Paper proposals submitted by international colleagues in different intellectual contexts are due by April 30, 2022. They should in French or English, no more than 750 word and sent to In addition to presenting argument and clearly emphazing which of the above topics it falls under, the proposals should include a presentation of the authors and context (academic, disciplinary, research field, method...) in which they use Castel's work.

In order to be able to translate completed papers into French and English before the conference, the papers (4,500 words with a 450 words abstract) must be received by February 28, 2023. Papers and discussions of the conference can be followed with translation (French/English).

Meals will be provided.  We are hoping to be able to provide at least some accommodation. Participants or their institutes, however, must provide be responsible for transportation.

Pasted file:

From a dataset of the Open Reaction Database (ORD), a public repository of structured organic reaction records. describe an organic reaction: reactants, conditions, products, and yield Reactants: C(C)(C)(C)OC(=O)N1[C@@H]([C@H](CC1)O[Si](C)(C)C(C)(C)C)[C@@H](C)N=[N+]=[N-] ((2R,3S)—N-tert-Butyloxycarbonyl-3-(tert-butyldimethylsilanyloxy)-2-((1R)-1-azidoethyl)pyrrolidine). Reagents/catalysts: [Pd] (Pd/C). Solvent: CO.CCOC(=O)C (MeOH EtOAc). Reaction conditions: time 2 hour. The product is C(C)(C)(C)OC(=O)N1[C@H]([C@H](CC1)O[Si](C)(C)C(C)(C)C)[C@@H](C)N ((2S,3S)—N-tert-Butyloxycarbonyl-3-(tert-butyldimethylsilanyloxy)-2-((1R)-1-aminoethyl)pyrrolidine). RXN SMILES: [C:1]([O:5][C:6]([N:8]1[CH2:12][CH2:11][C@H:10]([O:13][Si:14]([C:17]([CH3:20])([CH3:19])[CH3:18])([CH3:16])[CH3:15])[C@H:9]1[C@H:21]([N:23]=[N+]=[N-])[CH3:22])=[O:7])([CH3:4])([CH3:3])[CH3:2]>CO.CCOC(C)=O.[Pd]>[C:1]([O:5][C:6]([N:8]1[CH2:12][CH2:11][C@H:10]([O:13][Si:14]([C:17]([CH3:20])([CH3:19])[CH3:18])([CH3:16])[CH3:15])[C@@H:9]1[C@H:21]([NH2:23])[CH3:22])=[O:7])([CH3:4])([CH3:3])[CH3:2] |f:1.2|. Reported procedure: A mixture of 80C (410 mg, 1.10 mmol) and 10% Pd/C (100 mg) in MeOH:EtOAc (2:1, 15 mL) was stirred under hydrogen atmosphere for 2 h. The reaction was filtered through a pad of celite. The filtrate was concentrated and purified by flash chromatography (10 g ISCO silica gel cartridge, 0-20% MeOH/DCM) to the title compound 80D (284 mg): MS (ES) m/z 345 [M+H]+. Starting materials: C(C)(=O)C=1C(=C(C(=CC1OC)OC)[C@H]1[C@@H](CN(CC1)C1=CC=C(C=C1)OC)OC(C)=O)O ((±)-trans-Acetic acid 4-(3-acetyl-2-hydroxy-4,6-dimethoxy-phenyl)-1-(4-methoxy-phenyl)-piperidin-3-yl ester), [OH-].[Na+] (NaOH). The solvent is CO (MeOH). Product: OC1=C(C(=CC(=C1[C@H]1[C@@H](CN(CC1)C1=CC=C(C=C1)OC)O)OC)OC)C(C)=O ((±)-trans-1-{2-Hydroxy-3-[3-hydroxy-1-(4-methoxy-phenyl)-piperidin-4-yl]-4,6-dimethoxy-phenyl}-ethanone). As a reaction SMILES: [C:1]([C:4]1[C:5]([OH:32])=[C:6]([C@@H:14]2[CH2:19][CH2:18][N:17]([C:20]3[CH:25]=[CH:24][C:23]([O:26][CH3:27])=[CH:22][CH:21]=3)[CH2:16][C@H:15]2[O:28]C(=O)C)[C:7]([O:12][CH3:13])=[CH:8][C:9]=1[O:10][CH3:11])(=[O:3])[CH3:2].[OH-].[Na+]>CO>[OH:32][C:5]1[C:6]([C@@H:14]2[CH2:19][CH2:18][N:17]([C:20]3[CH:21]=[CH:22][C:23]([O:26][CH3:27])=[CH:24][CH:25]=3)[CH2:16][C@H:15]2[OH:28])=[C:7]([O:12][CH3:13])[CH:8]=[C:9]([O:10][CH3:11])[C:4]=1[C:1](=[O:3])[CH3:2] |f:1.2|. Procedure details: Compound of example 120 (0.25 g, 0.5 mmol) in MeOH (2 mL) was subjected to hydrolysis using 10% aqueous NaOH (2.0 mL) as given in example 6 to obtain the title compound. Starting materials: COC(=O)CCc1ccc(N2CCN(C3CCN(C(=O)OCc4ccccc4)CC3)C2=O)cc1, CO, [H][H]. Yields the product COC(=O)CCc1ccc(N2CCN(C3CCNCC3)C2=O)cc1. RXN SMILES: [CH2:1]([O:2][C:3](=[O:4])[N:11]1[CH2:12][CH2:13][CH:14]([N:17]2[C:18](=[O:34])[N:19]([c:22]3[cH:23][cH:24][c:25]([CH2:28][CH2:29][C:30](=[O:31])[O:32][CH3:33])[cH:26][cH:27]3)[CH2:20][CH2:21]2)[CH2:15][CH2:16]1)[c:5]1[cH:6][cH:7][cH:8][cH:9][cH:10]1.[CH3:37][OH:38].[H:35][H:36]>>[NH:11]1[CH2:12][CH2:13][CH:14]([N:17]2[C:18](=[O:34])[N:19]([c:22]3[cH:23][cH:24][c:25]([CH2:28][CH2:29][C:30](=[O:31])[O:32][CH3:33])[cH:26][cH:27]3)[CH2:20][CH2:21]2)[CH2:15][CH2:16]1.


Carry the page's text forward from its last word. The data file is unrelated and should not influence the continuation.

Publications will be developed from the conference.

For questions or information, please contact:


Organizing Committee


  • Marc Bessin, CNRS IRIS, EHESS, Paris.
  • Jean-François Laé, Université Paris 8 Saint-Denis et CRESSPA. Paris.
  • Denis Merklen, Université Paris Sorbonne Nouvelle et IHEAL, Paris
  • Luigigiovanni Quarta, Università di Pisà et IRIS, Pisa et Paris.


Scientific Committee (TBC)


  • Monika Arredondo, Buenos Aires, Argentina
  • Henrique Caetano Nardi, Universidade Federal do Rio Grande do Sul, UFRGS, Porto Alegre, Brazil
  • Klaus Dorre, Fredrich-Schiller Universitat, Jena, Germany
  • Anne M. Lovell, Inserm CERMES3, Paris, France
  • Claude Martin, CNRS, Arènes, EHESP, Rennes, France
  • Dominique Méda, Université Paris Dauphine, Irisso, Paris, France